W1AW does at least transmit words with punctuation in the right places, not the random senseless character strings the Koch systems generate. It's so much easier to learn to read when the words you read make sense.

What "systems" are you referring to ?

The Koch method uses random characters, but that doesn't mean that a tool capable of using Koch's method offers only random characters.

Just Learn Morse Code is a good program for using the Koch method, but it is also lets you you choose between plenty of other methods if you want to.  You can practice groups of five characters, or any number of characters you select.  You can adjust the weight of individual characters, to get more practice with those you struggle with.  The 1000 most frequently used words in English are available with a simple menu selection.  You can choose the top 10, 78, 836 or however many you want to.  You can use common HAM abbreviations and Q codes.  You can use your own word/phrase/sentence lists.  You can paste in any text you want to.  No matter which method you choose, your performance can be measured - if you want that.

You can generate audio files from all of those sources, at the exact speed you want.


No static file library can ever compete with the flexibility of a well designed computer program.  That's a fact, not an opinion.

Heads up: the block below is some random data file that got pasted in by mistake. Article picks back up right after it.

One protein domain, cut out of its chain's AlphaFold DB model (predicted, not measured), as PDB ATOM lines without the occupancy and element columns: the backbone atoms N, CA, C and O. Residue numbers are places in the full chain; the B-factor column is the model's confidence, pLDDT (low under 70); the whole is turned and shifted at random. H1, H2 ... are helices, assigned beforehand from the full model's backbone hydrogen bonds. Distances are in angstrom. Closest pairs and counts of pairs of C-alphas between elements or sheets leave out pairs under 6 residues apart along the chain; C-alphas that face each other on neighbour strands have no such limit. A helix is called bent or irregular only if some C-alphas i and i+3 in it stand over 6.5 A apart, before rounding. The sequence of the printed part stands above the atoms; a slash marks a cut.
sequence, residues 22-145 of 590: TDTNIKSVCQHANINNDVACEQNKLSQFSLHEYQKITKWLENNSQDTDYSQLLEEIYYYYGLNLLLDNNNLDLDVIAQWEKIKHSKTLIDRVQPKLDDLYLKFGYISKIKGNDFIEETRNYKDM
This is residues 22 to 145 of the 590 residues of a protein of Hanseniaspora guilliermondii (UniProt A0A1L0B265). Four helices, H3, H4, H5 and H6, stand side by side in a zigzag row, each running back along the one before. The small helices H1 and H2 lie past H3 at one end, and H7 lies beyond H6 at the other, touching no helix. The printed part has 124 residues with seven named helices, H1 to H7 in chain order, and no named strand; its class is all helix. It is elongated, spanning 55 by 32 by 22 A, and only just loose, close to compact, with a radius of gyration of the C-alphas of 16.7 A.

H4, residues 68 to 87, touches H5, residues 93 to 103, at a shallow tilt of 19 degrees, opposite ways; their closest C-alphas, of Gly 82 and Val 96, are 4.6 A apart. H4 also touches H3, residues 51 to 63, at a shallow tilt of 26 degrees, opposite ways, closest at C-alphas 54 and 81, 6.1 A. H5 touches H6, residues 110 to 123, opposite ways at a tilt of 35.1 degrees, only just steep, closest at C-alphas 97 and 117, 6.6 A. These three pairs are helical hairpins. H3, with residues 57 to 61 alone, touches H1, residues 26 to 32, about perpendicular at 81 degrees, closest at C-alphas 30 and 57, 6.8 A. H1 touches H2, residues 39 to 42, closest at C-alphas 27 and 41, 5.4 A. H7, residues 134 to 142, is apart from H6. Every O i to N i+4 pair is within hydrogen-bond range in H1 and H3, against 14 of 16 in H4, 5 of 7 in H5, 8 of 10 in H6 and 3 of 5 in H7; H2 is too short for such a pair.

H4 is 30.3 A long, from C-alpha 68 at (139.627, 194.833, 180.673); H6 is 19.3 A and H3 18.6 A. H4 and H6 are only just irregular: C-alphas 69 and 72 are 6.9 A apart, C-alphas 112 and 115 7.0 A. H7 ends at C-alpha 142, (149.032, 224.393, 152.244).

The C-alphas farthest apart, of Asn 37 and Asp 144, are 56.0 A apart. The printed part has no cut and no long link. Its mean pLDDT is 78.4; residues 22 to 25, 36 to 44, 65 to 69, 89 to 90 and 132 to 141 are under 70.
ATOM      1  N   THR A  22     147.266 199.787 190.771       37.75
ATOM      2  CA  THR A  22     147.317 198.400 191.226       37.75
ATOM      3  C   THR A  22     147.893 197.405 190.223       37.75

73
LB3KB Sigurd
justlearnmorsecode.com
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M0LEP
Member

Posts: 206




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« Reply #41 on: May 21, 2013, 04:46:55 AM »

The Koch method uses random characters, but that doesn't mean that a tool capable of using Koch's method offers only random characters.

I'm glad JLMC (and the other tools) have those other options. I havn't used G4FON or JLMC much because they don't work very well under wine (of whatever flavour - I've tried several) on either Mac or Linux, and I don't have any Windows PCs, but I have used LCWO to make mp3 files to help me learn Morse. The other options available deserve more attention.

Unfortunately, it's the Koch method that gets pushed, as if it were some miracle teaching method. I stuck at the Koch lessons (on LCWO, as it happens) far too long because folk kept pushing, saying "keep at the lessons, don't quit, you'll get there in the end". I should have ditched Koch, with its random characters and learn-a-character, add-a-character approach, far sooner. In retrospect, it should have been obvious to me that Koch wasn't teaching me Morse effectively by the time I'd been at it for a couple of months. That said, even the Koch learn-a-character, add-a-character approach would probably have worked better for me if, right from the start, it had used words and abbreviations (with callsigns and proper placement of punctuation once the character set included them) rather than random characters, though you'd need to re-arrange the progression to make that work well.

...and to answer the original poster's question "Can I learn CW with LCWO.net?" I'd say "Yes, you probably can, but look at ALL the options available, not just the Koch lessons, and look at other programs as well, but if you can find a real live human teacher who knows and uses Morse and is willing to teach you in person, chances are that'll be the best option."